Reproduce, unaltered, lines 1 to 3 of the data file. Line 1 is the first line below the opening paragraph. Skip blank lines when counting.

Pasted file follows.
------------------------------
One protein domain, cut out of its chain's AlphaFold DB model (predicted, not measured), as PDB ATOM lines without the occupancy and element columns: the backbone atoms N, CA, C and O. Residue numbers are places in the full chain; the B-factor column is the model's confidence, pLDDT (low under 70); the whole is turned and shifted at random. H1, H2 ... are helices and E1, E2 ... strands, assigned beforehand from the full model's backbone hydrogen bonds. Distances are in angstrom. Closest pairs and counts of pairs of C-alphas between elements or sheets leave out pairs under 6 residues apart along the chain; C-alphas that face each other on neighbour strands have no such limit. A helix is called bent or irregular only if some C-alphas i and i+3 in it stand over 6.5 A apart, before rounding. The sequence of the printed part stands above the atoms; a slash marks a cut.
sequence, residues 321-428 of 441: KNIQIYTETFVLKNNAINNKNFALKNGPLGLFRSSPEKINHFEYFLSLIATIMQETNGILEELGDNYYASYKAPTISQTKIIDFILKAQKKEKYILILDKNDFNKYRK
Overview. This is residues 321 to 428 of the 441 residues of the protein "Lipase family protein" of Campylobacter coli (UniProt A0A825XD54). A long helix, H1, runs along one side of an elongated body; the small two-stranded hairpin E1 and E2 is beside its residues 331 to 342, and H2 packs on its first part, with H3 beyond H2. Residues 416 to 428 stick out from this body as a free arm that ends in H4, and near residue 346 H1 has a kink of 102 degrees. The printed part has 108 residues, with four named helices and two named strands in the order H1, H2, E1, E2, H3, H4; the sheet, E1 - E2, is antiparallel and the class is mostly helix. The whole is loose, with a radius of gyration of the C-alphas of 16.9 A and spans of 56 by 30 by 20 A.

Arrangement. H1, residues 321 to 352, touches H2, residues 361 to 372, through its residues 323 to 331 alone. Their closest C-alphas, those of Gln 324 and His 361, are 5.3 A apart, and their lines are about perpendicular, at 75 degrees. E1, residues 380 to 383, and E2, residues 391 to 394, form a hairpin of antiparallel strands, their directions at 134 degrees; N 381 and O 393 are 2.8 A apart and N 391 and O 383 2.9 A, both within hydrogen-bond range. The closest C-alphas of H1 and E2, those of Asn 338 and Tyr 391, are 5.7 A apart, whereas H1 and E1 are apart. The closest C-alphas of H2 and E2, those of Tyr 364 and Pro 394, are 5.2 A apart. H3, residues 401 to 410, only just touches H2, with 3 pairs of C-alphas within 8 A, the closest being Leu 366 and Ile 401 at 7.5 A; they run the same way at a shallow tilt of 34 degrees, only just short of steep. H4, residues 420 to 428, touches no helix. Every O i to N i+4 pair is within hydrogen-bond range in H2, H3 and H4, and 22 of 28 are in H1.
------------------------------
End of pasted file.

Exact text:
sequence, residues 321-428 of 441: KNIQIYTETFVLKNNAINNKNFALKNGPLGLFRSSPEKINHFEYFLSLIATIMQETNGILEELGDNYYASYKAPTISQTKIIDFILKAQKKEKYILILDKNDFNKYRK
Overview. This is residues 321 to 428 of the 441 residues of the protein "Lipase family protein" of Campylobacter coli (UniProt A0A825XD54). A long helix, H1, runs along one side of an elongated body; the small two-stranded hairpin E1 and E2 is beside its residues 331 to 342, and H2 packs on its first part, with H3 beyond H2. Residues 416 to 428 stick out from this body as a free arm that ends in H4, and near residue 346 H1 has a kink of 102 degrees. The printed part has 108 residues, with four named helices and two named strands in the order H1, H2, E1, E2, H3, H4; the sheet, E1 - E2, is antiparallel and the class is mostly helix. The whole is loose, with a radius of gyration of the C-alphas of 16.9 A and spans of 56 by 30 by 20 A.

Arrangement. H1, residues 321 to 352, touches H2, residues 361 to 372, through its residues 323 to 331 alone. Their closest C-alphas, those of Gln 324 and His 361, are 5.3 A apart, and their lines are about perpendicular, at 75 degrees. E1, residues 380 to 383, and E2, residues 391 to 394, form a hairpin of antiparallel strands, their directions at 134 degrees; N 381 and O 393 are 2.8 A apart and N 391 and O 383 2.9 A, both within hydrogen-bond range. The closest C-alphas of H1 and E2, those of Asn 338 and Tyr 391, are 5.7 A apart, whereas H1 and E1 are apart. The closest C-alphas of H2 and E2, those of Tyr 364 and Pro 394, are 5.2 A apart. H3, residues 401 to 410, only just touches H2, with 3 pairs of C-alphas within 8 A, the closest being Leu 366 and Ile 401 at 7.5 A; they run the same way at a shallow tilt of 34 degrees, only just short of steep. H4, residues 420 to 428, touches no helix. Every O i to N i+4 pair is within hydrogen-bond range in H2, H3 and H4, and 22 of 28 are in H1.